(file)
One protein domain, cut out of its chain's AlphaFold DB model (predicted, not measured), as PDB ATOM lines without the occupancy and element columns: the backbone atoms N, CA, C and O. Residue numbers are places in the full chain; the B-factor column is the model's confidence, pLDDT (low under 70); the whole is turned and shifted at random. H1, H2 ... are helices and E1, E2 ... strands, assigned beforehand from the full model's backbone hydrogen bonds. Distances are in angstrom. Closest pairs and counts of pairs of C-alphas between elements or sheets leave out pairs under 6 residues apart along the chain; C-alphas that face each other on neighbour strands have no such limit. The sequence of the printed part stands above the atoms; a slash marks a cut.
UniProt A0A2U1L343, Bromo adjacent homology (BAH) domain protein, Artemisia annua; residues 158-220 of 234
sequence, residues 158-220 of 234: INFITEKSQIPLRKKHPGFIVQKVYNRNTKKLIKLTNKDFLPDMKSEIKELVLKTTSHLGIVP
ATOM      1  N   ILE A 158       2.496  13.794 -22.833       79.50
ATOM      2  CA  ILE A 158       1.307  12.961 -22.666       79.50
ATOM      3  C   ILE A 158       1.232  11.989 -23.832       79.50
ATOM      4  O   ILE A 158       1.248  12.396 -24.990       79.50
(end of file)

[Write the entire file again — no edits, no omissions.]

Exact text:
One protein domain, cut out of its chain's AlphaFold DB model (predicted, not measured), as PDB ATOM lines without the occupancy and element columns: the backbone atoms N, CA, C and O. Residue numbers are places in the full chain; the B-factor column is the model's confidence, pLDDT (low under 70); the whole is turned and shifted at random. H1, H2 ... are helices and E1, E2 ... strands, assigned beforehand from the full model's backbone hydrogen bonds. Distances are in angstrom. Closest pairs and counts of pairs of C-alphas between elements or sheets leave out pairs under 6 residues apart along the chain; C-alphas that face each other on neighbour strands have no such limit. The sequence of the printed part stands above the atoms; a slash marks a cut.
UniProt A0A2U1L343, Bromo adjacent homology (BAH) domain protein, Artemisia annua; residues 158-220 of 234
sequence, residues 158-220 of 234: INFITEKSQIPLRKKHPGFIVQKVYNRNTKKLIKLTNKDFLPDMKSEIKELVLKTTSHLGIVP
ATOM      1  N   ILE A 158       2.496  13.794 -22.833       79.50
ATOM      2  CA  ILE A 158       1.307  12.961 -22.666       79.50
ATOM      3  C   ILE A 158       1.232  11.989 -23.832       79.50
ATOM      4  O   ILE A 158       1.248  12.396 -24.990       79.50